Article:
Second, we may compare her achievements with that of her own targets or commitments.

In her 2004 SONA, she outlined her so-called 10-point agenda. Number one on this list is the “The creation of six million jobs in six years via more opportunities given to entrepreneurs, tripling of the amount of loans for lending to small and medium enterprises and the development of one to two million hectares of land for agricultural business”. This means one million new jobs every year.

In 2004, the average number of employed workers was 31.6 million. This means that by this year, the total number of employed workers should be at least 37.6 million. Based on the official Labor Force Surveys in January and April 2009 of the National Statistics Office (NSO), the average number of employed workers this year is only 34.63 million. From 2004 to 2009, the annual average of additional jobs is only 690,000, not one million as promised by Mrs. Arroyo. And we’re only talking about official figures or “employment” as defined by government’s ridiculous standard (i.e. anyone who has worked for an hour, paid or unpaid, for the past week before the NSO conducted its survey is considered employed, etc.)

Employed workers from 2001 to 2009 (in million)

Year

Jan

Apr

Jul

Oct

2003

30.12

30.42

29.86

31.52

2004

31.52

31.52

31.62

31.73

2005

31.63

32.22

32.52

32.88

2006

32.38

33.02

33.26

33.18

2007

33.55

33.71

33.33

33.67

2008

33.69

33.54

34.60

34.53

2009

34.26

34.99

Compiled using NSO data

In her supposedly farewell SONA on July 27, what will she say about jobs now that the direct impact of the global crunch is now being felt by domestic jobs as well as by OFWs?

Abangan.

SONA 2009 notes: 3.8 M more poor Filipinos, Gloria richer by P78 M (& they’re even understated)

GMA laban kahirapanOn her 9th State of the Nation Address (SONA), Mrs. Gloria Macapagal-Arroyo would surely brag again how her administration has successfully steered the economy amid the raging global financial and economic crunch. The best argument that will dispel assertions by Arroyo of a strong and resilient economy is the reality on the ground, the grinding poverty that confronts an increasing number of Filipinos on a daily basis. Such poverty has been constantly present and ever worsening even during the decades-high GDP growth the country posted before the successive collapse of the biggest Wall Street firms and the largest TNCs in the world. Under Arroyo’s almost nine-year old term, the economic hardships facing the people have become even more pronounced because of wrong economic policies and aggravated by the global crisis.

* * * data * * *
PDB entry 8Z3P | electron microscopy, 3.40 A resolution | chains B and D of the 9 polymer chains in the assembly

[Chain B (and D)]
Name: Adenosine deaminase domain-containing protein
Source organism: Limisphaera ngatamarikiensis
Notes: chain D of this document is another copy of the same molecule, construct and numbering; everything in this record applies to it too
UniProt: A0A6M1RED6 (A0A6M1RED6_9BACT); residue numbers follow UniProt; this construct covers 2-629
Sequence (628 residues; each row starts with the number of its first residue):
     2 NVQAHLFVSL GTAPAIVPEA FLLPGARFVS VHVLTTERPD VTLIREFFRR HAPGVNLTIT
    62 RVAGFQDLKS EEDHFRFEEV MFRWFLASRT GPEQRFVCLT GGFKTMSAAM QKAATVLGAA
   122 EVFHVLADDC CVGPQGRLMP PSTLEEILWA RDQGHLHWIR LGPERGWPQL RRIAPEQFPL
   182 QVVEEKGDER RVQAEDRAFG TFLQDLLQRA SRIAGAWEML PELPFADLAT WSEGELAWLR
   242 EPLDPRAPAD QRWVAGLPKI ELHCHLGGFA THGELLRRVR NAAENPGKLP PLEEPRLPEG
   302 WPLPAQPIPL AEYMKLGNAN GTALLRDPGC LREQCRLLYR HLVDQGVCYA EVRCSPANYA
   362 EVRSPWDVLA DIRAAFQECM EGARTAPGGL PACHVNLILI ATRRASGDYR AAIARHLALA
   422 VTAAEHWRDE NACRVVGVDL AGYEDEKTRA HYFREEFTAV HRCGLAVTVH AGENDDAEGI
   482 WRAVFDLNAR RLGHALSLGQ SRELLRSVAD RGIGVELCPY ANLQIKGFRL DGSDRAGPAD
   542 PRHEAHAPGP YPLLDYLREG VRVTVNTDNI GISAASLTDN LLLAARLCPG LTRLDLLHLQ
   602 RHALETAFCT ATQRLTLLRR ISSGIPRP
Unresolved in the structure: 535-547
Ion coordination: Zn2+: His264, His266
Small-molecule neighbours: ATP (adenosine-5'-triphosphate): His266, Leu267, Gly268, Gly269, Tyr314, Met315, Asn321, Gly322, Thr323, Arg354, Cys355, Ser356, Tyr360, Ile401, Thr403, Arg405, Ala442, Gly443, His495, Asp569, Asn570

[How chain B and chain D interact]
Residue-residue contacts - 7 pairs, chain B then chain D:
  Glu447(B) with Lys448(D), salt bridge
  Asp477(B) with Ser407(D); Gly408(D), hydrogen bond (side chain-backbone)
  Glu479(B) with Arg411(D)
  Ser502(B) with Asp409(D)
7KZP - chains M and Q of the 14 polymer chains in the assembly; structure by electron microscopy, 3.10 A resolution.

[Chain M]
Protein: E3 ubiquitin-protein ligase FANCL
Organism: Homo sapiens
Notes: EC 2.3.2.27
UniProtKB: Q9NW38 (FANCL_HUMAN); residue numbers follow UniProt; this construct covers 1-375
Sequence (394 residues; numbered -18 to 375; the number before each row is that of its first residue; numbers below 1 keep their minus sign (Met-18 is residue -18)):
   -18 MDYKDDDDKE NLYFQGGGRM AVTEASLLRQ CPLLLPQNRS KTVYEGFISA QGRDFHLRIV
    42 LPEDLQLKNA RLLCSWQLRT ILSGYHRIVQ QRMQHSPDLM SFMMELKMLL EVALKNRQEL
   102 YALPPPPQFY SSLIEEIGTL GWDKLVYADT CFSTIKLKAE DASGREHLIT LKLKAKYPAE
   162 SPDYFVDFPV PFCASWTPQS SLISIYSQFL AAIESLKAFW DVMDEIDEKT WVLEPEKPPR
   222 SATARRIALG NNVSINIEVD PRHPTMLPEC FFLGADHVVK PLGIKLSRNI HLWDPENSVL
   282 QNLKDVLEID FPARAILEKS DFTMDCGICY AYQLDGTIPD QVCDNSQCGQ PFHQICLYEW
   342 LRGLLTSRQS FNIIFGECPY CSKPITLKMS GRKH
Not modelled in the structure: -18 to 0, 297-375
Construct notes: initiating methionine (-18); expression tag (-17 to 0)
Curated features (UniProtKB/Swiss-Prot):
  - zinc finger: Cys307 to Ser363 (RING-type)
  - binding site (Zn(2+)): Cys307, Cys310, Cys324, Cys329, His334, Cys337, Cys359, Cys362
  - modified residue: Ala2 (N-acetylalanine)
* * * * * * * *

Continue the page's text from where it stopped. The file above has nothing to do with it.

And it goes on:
Data cited in the table below were culled from official monitoring and reports of government agencies and it would be interesting to see how Arroyo would explain them (or distort them) to give a semblance of credibility to government’s version of the state of the nation under her illegitimate and corrupt leadership. Deregulation and privatization policies aggressively implemented by Arroyo combined with the continued operation of private cartels (both local and foreign), the continued imposition of and increases in onerous taxes such as the value added tax (VAT) have pushed prices up and the overall cost of living. Consequently, poverty continued to worsen as wages remained depressed while an increasing number of workers become jobless and underemployed.

Amid the people’s worsening poverty, which according to official poverty figures worsened by 3.8 million Filipinos between 2003 and 2006 (latest available data), Gloria Arroyo has amassed even greater wealth. (Note that such poverty figures are hugely understated considering the ridiculously low standards used by government to measure poverty.) The last row in the table below shows the declared net worth of Arroyo when she first assumed the presidency in 2001 and her latest declaration in 2008. During the said period, her declared wealth increased by P77.79 million, or almost 115 percent. Note that the said figures are the officially declared personal wealth of Arroyo and exclude all the ill-gotten wealth she and husband Mike Arroyo have accumulated through the years in Malacañang.

Indicator

Start of Arroyo’s term as president (Jan 2001, unless otherwise indicated)

Present

Retail price of LPG per 11-kg tank

P192

P440 (June 2009)

Pump price of diesel per liter

P12.62

P33.29 (June 2009)

Retail price regular-milled rice per kilo

P17.51

P30 (July 2009)

Effective rates of Meralco per kilowatt-hour

P5.13

P8.81 (May 2009)

Basic rates of water services in NCR per cubic meter

Manila Water – P2.95

Maynilad – P6.58

Manila Water – P19.64

Maynilad – P23.05

(4th quarter 2008)

Minimum wage in NCR including COLA

P213 – 250

P345 – 382

Estimated cost of living in NCR for a family of five

P509

P917 (Sep 2008)

No. of Filipinos officially considered as poor

23.8 million (2003)

27.6 million (2006)

No. of workers officially considered as jobless & underemployed

8.34 million

9.98 million (Apr 2009)

No. exported migrant workers

867,599 (2001)

1,376,823 (2008)

DECLARED NET WORTH OF GLORIA ARROYO

P66.75 million

P144.54 million (2008)

Data sources:

  1. LPG & diesel prices from the Department of Energy (DOE)
  2. Price of rice from the Bureau of Agricultural Statistics (BAS)
  3. Effective Meralco rates as monitored by AGHAM
  4. Water rates from Metropolitan Waterworks and Sewerage System (MWSS)
  5. Minimum wage & cost of living (family living wage) from the National Wages and Productivity Commission (NWPC)
  6. Number of poor & jobless & underemployed workers from the National Statistics Office
  7. Number of exported (deployed) migrant workers from the Philippine Overseas Employment Administration (POEA)
  8. Declared net worth of Gloria Arroyo from the Office of the Ombudsman